Plastics are everywhere. We’ve all seen the pictures of beaches covered in so much waste that you can’t see the sand. We’ve all seen animals wearing plastic rings from drink multipacks around their necks. Earlier this month, Victor Vescovo, a private equity investor and undersea explorer, claimed to have found a plastic bag and candy wrappers 10,927 m under the ocean’s surface, at the southern end of the Mariana Trench in the western Pacific.
The Mariana Trench is one of the least explored and most remote locations on the planet. Yet our waste has found its way into this underwater world, which is surprising and worrying. To determine to what extent the fish in the trench are also affected by this global crisis, scientists are planning to analyze the animals found at the bottom to quantify how much plastic is inside them.
Plastics are easy and increasingly cheap to produce. They are also highly desirable since they offer sought-after qualities such as strength, light weight, corrosion resistance, and malleability. With them we can create all kinds of things that make our lives more comfortable, convenient, and safe. Just look around you: bottles, bags, toys, food packaging, helmets, syringes, and more. Unfortunately, some of the characteristics that make plastics such a ubiquitous material also make them environmentally persistent. The majority of plastics used today are not biodegradable, a problem that is compounded by the fact that most plastics are not recycled and instead find their way into landfills or are simply discarded into the environment. There is no question that there’s an urgent need to reimagine plastics.
To discuss the huge issue of the environmental impact of plastics, the Chemical Sciences Roundtable organized a workshop that brought together members of the chemical and chemical engineering communities at the National Academies of Sciences, Engineering, and Medicine in Washington, DC, on May 9–10. The Chemical Sciences Roundtable is a standing roundtable of the National Academies established in 1998 and designed to provide an “apolitical forum to enhance understanding of critical issues in chemical sciences and technology affecting the government, industrial, and academic sectors.”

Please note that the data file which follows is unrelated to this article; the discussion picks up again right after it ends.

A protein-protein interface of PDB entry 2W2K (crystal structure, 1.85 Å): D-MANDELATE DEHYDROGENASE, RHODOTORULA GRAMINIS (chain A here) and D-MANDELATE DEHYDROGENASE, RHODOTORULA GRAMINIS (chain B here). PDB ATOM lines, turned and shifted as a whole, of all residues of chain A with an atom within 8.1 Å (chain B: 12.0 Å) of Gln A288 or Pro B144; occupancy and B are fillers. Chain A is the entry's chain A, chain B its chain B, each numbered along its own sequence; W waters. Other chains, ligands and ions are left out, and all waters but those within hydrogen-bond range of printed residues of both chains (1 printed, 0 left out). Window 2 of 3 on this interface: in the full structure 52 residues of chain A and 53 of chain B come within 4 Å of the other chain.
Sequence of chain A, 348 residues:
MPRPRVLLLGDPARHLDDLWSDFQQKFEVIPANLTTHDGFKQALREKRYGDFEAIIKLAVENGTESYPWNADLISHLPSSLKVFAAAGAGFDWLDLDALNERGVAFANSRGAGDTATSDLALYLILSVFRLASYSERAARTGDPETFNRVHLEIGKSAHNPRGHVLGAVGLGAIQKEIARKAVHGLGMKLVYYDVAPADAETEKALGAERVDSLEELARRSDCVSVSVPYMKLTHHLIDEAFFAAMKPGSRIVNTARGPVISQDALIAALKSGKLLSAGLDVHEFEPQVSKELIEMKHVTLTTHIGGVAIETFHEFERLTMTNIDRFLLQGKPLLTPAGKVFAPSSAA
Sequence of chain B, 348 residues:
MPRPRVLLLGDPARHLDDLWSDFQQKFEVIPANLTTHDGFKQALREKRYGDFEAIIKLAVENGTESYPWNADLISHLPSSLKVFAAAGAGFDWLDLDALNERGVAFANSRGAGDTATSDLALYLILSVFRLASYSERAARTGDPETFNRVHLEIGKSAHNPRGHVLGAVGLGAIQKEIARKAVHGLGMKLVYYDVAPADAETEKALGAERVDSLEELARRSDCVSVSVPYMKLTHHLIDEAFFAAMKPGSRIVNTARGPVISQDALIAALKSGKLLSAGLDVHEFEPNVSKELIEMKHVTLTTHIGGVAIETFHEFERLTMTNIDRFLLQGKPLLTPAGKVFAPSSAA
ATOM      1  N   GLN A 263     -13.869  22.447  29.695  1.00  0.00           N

The workshop was titled “Closing the Loop on the Plastics Dilemma,” and it was focused on connecting all stages of the plastics life cycle, from product design to end-of-life uses. Its organizers hoped to identify new approaches that may mitigate plastics’ environmental impact, decrease their persistence, and improve their recycling via mechanical and chemical means.
One of the most interesting talks was delivered by Eric Beckman from the University of Pittsburgh. Beckman leads the team that was one of the winners of last year’s Circular Materials Challenge from the Ellen MacArthur Foundation. The competition supports innovation that can be scaled up to create a circular economy for plastics that keeps them out of the environment. Beckman’s team proposed using nanotechnology to design recyclable materials to replace multilayer packaging.
In his presentation, Beckman noted that more and more people are achieving standards of living that allow them to buy plastic-containing products. By 2030 we are going to have 3 billion more people across the globe becoming part of the “consuming” class, he said. Plastics will survive in the environment for a long time to come. According to Beckman, we are putting 10 million metric tons of synthetic polymeric material in the ocean each year; if we continue at that rate, by 2050, the mass of polymer in the ocean will outweigh that of the fish.
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